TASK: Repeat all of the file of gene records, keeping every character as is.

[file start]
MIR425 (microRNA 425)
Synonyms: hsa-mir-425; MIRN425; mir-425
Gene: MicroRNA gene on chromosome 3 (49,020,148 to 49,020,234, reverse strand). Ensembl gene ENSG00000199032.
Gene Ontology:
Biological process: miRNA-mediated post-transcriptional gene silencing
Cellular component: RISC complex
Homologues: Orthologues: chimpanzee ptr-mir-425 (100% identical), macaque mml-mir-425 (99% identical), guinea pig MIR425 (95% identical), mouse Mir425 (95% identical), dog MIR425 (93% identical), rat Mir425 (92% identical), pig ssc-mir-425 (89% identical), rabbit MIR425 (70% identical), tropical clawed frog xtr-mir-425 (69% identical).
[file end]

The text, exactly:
MIR425 (microRNA 425)
Synonyms: hsa-mir-425; MIRN425; mir-425
Gene: MicroRNA gene on chromosome 3 (49,020,148 to 49,020,234, reverse strand). Ensembl gene ENSG00000199032.
Gene Ontology:
Biological process: miRNA-mediated post-transcriptional gene silencing
Cellular component: RISC complex
Homologues: Orthologues: chimpanzee ptr-mir-425 (100% identical), macaque mml-mir-425 (99% identical), guinea pig MIR425 (95% identical), mouse Mir425 (95% identical), dog MIR425 (93% identical), rat Mir425 (92% identical), pig ssc-mir-425 (89% identical), rabbit MIR425 (70% identical), tropical clawed frog xtr-mir-425 (69% identical).